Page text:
Italy's Senate has approved a modified version of a bill that will clear the way for a revival of nuclear energy in the country.
The Senate passed the bill, initially proposed by Silvio Berlusconi's government in August 2008, with 154 votes in favour, 98 against and 3 abstentions. The bill was launched in the Senate on 5 May by Antonio Paravia, who described it as "an especially significant measure that in the first place addresses the issue of economic development and, subsequently, energy and the return to nuclear power."
The bill had already been revised and passed by the lower house, the Camera dei Deputati, in November 2008. However, as the version approved by the Senate contains several further modifications, it must go back before the lower house for re-approval before it can become law as Italy's unique legislative system requires that both chambers must approve the same text. Mid-June is seen as a realistic date for the bill to pass into law. The government will then have up to 6 months to define criteria for identification of building sites, technology and so on.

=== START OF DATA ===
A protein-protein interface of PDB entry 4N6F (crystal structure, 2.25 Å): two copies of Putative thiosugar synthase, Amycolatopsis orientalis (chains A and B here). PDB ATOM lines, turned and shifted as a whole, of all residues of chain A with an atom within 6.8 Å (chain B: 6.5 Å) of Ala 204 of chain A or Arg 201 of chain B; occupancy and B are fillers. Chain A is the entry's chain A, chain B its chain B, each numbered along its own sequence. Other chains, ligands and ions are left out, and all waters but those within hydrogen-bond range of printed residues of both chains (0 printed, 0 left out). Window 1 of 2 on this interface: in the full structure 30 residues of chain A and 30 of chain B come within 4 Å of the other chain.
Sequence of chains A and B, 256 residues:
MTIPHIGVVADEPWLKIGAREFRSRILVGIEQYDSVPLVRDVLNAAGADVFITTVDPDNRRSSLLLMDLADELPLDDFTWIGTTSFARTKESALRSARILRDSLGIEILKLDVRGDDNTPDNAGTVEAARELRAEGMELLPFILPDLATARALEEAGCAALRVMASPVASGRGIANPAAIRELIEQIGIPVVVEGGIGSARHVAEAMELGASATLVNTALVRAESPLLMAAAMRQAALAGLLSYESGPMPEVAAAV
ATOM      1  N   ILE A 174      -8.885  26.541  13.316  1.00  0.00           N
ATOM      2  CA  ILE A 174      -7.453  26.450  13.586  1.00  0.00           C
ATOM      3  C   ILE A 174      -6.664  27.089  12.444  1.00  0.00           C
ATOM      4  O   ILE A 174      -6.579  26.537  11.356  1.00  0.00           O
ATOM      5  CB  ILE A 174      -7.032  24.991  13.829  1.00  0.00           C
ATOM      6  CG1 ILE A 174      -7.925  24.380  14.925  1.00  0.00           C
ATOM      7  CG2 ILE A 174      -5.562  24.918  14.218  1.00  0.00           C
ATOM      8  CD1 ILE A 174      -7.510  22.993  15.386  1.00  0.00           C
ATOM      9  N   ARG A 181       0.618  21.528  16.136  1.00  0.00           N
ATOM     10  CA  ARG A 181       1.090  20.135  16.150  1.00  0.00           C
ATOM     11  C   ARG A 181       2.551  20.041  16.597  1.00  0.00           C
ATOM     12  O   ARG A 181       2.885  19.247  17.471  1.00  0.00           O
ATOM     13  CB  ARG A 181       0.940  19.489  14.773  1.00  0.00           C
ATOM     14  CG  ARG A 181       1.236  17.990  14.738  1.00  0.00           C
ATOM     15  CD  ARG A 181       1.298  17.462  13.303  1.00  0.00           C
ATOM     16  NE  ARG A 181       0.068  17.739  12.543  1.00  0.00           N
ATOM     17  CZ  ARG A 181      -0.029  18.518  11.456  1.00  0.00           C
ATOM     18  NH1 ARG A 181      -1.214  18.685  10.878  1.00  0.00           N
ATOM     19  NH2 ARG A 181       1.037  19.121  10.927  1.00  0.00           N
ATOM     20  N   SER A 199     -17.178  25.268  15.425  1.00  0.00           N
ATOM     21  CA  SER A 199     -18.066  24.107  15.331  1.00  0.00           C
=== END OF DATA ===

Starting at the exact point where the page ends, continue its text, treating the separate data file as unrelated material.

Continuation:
French nuclear giant Electricite de Francé (EDF) and ENEL, the biggest Italian supplier of energy, have already signed an agreement to build at least 4 EPR nuclear power plants in Italy, starting work by 2013. However, Italy's minister of economic development, Claudio Scajola, has underlined that the February 2009 agreement between EDF and ENEL is 'non-exclusive' of other technological opportunities, suggesting there is room for other potential suppliers.
It appears that the so-called Finnish approach to funding, based on long-term supply contracts to major electricity users, is likely to be favoured.